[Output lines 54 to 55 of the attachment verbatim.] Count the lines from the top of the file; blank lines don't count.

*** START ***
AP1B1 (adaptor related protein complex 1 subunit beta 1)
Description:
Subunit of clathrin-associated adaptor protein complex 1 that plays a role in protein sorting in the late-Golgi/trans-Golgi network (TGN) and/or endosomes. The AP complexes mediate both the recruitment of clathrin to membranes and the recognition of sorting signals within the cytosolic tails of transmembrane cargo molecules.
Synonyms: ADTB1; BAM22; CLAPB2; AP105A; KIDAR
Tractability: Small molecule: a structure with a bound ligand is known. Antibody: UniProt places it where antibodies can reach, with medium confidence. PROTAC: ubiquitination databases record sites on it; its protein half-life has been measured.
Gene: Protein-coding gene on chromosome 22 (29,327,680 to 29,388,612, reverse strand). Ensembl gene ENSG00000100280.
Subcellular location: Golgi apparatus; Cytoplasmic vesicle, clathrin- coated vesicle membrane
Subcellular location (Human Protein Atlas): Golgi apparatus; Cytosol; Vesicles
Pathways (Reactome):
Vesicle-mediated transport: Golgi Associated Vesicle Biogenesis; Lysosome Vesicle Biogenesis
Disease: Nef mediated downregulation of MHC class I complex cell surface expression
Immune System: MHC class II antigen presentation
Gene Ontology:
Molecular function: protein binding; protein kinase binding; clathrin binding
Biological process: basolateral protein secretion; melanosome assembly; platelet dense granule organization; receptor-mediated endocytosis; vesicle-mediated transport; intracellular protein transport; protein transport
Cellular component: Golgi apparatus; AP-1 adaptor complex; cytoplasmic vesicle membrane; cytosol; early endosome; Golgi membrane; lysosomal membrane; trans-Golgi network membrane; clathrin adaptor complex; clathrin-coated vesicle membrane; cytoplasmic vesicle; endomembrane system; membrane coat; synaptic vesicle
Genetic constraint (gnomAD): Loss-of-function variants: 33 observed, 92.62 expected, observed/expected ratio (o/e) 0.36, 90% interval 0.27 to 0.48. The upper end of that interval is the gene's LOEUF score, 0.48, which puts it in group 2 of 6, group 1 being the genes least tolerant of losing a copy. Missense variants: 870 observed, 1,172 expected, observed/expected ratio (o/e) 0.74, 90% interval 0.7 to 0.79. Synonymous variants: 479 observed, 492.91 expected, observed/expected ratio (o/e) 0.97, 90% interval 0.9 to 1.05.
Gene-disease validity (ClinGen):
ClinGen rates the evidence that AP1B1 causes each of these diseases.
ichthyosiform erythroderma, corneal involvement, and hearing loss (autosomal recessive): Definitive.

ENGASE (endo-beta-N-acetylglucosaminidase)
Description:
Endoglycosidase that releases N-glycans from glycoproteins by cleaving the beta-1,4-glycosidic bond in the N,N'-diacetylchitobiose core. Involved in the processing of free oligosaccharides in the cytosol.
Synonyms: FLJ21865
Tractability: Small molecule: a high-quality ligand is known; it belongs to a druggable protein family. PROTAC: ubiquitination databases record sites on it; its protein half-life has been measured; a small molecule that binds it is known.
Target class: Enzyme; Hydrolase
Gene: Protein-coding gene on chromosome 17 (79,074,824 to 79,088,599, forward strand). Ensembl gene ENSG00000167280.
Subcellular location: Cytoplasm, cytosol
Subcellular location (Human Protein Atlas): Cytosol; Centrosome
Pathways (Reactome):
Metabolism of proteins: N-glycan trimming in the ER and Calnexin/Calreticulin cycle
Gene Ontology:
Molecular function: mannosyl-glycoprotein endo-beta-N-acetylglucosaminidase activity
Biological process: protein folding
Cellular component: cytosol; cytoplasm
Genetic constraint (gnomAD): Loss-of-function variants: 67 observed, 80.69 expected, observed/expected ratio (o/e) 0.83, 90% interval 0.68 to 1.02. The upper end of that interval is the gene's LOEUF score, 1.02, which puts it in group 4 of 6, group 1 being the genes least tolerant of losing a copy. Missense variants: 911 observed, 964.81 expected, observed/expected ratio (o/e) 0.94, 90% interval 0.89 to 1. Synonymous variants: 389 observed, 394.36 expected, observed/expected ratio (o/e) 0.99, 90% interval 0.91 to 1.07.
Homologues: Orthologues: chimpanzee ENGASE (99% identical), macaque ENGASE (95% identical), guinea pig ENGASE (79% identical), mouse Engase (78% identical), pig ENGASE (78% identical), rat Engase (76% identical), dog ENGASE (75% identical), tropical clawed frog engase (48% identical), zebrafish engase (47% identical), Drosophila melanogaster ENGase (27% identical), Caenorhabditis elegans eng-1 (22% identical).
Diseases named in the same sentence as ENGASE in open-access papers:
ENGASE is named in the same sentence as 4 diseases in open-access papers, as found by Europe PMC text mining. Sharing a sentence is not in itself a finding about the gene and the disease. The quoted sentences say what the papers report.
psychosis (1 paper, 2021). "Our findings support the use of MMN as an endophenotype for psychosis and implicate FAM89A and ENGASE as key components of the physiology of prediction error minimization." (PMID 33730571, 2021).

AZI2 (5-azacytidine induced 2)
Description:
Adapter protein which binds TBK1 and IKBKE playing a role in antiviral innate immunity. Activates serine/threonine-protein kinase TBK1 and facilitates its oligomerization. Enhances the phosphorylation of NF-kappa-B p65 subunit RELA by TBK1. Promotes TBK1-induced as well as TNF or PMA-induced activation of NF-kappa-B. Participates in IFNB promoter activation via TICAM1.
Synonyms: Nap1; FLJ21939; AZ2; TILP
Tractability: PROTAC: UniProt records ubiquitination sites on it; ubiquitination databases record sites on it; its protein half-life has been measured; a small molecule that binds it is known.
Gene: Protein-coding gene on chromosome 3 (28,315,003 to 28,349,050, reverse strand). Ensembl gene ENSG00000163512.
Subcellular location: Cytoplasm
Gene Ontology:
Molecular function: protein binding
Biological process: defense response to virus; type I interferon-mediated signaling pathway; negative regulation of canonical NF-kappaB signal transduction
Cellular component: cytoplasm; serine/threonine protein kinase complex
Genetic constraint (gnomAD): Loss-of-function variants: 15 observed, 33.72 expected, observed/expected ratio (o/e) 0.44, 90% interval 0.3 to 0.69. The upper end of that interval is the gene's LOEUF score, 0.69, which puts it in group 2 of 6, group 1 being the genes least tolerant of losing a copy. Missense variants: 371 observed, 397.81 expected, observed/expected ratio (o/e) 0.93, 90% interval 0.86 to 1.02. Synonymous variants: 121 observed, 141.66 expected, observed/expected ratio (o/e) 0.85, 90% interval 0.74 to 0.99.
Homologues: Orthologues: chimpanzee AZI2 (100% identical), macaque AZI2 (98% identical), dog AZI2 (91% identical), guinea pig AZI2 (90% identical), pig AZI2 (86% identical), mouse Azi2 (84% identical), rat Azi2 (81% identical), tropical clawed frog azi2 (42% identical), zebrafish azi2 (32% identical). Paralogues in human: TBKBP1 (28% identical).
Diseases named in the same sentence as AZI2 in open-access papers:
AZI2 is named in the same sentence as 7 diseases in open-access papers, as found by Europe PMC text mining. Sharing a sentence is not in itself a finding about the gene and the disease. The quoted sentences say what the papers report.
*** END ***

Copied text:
Diseases named in the same sentence as AZI2 in open-access papers:
AZI2 is named in the same sentence as 7 diseases in open-access papers, as found by Europe PMC text mining. Sharing a sentence is not in itself a finding about the gene and the disease. The quoted sentences say what the papers report.